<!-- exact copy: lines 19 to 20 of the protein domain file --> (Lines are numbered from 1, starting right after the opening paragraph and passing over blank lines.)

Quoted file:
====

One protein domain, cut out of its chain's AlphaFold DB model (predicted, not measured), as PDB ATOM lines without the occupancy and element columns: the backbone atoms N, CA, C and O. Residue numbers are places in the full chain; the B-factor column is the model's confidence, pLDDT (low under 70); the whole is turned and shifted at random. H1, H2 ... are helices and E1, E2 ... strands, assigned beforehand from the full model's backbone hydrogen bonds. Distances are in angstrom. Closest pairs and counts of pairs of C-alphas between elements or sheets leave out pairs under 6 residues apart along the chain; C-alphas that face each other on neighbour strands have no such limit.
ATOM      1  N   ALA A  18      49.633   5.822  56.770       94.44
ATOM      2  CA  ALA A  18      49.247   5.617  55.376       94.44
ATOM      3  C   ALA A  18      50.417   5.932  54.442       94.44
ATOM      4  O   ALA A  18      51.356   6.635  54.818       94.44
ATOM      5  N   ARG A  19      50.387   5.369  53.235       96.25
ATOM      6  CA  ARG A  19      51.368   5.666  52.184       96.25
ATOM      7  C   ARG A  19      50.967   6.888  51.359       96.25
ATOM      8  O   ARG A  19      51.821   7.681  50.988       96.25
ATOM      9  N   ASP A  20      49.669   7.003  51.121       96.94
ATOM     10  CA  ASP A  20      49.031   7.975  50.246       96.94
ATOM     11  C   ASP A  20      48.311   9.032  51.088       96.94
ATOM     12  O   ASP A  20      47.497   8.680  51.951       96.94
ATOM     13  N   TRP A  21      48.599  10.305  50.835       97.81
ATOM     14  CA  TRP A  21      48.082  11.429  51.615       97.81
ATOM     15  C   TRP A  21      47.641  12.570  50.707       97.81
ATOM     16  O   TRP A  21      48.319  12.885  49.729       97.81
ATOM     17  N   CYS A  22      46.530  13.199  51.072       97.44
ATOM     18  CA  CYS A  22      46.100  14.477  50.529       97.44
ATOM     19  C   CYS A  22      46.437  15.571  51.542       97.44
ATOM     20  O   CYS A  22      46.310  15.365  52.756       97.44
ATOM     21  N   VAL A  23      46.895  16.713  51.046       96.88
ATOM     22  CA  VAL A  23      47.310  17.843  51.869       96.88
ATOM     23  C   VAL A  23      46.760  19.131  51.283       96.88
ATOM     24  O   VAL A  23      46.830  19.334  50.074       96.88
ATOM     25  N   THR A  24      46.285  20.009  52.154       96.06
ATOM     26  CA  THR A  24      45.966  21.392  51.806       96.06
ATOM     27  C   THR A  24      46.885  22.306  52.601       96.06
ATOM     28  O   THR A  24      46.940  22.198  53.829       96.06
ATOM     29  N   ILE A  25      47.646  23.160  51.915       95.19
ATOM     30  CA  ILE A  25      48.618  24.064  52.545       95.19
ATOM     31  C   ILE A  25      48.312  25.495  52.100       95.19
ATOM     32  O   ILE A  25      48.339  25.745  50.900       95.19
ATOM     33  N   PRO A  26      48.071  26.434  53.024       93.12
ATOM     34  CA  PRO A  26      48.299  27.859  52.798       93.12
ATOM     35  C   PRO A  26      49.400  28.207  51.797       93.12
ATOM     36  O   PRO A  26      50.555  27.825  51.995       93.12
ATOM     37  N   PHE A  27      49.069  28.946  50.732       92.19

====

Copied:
ATOM     19  C   CYS A  22      46.437  15.571  51.542       97.44
ATOM     20  O   CYS A  22      46.310  15.365  52.756       97.44